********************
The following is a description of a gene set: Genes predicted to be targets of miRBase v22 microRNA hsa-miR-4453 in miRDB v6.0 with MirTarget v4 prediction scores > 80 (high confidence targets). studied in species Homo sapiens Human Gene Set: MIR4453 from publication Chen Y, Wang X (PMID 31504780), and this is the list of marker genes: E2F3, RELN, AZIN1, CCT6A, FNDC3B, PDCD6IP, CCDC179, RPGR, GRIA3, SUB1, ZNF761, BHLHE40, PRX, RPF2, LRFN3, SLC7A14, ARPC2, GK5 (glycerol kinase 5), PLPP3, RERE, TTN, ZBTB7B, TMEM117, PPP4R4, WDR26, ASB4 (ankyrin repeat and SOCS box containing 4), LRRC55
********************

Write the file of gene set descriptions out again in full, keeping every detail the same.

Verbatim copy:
The following is a description of a gene set: Genes predicted to be targets of miRBase v22 microRNA hsa-miR-4453 in miRDB v6.0 with MirTarget v4 prediction scores > 80 (high confidence targets). studied in species Homo sapiens Human Gene Set: MIR4453 from publication Chen Y, Wang X (PMID 31504780), and this is the list of marker genes: E2F3, RELN, AZIN1, CCT6A, FNDC3B, PDCD6IP, CCDC179, RPGR, GRIA3, SUB1, ZNF761, BHLHE40, PRX, RPF2, LRFN3, SLC7A14, ARPC2, GK5 (glycerol kinase 5), PLPP3, RERE, TTN, ZBTB7B, TMEM117, PPP4R4, WDR26, ASB4 (ankyrin repeat and SOCS box containing 4), LRRC55